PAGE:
Noctua NH-C14S and NH-D15S Review
Published: 24th July 2015 | Source: Noctua | Price: £65.75 and £60.19 |
Well, what can we say, in terms of traditional tower coolers, the high clearance, increased compatibility version of the mighty D15, with its off-set fin stack to improve GPU compatibility, 65mm of clearance underneath to decrease issues with high heat sink RAM, and only a single fan to further lessen RAM issues has totally wiped the floor with all but its bigger brother. We were expecting it to do well, but we really weren't expecting the results we got. Go back and have a look at the charts and you'll see that this cooler is only half a degree off the pace of the D15 at 4.4GHz and beasting a good few of the AIOs on the market. In some ways this goes to show that the abilities of the Noctua range have less to do with the prowess of their prosthetic limb coloured fans, and more to do with the way the Copper contact plate, six-6mm copper heat pipes and Aluminium fin stack work together to shift that heat away from the CPU. Yes the fans are good, and yes they are near silent, but at the end of the day if the heat isn’t getting conducted up into the fins then the fans can blow as hard as they like with very little effect. Quality as always with Noctua is excellent, enforced right from the moment you open the box and encounter the individually boxed interlinking accessories. If you've never owned a Noctua you owe it to yourself to own this one.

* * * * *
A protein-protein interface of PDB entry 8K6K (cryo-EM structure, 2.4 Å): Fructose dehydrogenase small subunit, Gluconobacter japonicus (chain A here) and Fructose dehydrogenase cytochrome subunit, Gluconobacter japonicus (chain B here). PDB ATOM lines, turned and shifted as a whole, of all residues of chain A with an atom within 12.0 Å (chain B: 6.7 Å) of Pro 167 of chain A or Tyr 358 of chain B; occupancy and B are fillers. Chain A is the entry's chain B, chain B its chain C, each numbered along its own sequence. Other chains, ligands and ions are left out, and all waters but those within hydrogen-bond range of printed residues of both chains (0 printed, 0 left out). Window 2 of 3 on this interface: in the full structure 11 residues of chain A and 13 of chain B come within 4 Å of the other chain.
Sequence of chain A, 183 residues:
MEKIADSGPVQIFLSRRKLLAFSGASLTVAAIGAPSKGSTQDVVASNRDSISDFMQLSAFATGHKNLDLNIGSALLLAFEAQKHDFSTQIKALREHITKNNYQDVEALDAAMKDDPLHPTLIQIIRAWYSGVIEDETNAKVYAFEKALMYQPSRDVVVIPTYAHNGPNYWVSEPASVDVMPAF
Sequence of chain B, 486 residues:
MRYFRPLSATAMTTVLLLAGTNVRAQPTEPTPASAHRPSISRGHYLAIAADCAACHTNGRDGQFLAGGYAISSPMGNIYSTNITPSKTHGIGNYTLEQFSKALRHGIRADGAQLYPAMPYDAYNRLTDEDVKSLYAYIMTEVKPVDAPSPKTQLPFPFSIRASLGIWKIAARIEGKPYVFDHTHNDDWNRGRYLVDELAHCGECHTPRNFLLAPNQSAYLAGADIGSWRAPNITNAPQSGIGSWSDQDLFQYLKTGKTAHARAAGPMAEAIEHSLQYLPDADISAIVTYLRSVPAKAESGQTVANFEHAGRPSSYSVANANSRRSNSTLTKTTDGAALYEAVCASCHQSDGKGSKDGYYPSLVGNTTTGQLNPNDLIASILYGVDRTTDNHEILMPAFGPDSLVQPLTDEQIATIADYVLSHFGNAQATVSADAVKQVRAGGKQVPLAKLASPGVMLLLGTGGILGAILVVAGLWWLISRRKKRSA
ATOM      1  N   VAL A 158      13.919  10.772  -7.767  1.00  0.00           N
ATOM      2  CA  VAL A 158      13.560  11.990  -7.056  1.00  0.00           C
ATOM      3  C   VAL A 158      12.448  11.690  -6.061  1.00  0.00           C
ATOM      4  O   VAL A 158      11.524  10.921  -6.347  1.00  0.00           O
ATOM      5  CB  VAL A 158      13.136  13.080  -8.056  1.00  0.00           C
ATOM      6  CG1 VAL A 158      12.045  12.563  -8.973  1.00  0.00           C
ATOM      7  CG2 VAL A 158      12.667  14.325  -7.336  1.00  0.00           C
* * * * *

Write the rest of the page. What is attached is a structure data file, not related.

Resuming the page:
The NH-C14S has all the usual Noctua Hallmarks, High quality, great build, fantastic accessories pack and with the SecuFirm2 fitting method it's astoundingly easy to fit, which isn't something we usually say about top flow coolers. The 140mm square framed NF-A14 PWM fan can be mounted either above or below the fins stack, With the fan mounted on top of the cooler, RAM up to 70mm tall can be used, and with the fan mounted beneath the fin stack the total height of the cooler allows it to be fitted into cases with only 115mm of clearance, making it ideal for HTPC or SFF builds. Of course the benefits of a top flow cooler mean that whichever fan configuration is chosen a good supply of cooling air will be directed down towards the motherboard and in particular the components around the socket that can get more than a bit toasty if left to their own devices. From a performance perspective the NH-C14S might languish near the bottom of the charts, but just take a look at the coolers beneath it at 4.0GHz and you'll see that actually it's not doing too bad. Lift your eyes up the charts a bit though and you'll see the NH-C14S has a bit of a thorn in its side in the shape of the recently reviewed be quiet Dark Rock TF. It must though be remembered that the TF is a twin fan beast which goes some way to qualifying its four degree lead on the C14S. It also has to be said that unless you're really into the beige and brown looks of Noctua fans, the TF will look a damn sight sexier in your rig. However, if unquestionable build quality, astoundingly low noise output, high compatibility and decent performance are you main criteria, then the NH-C14S is the cooler to go for.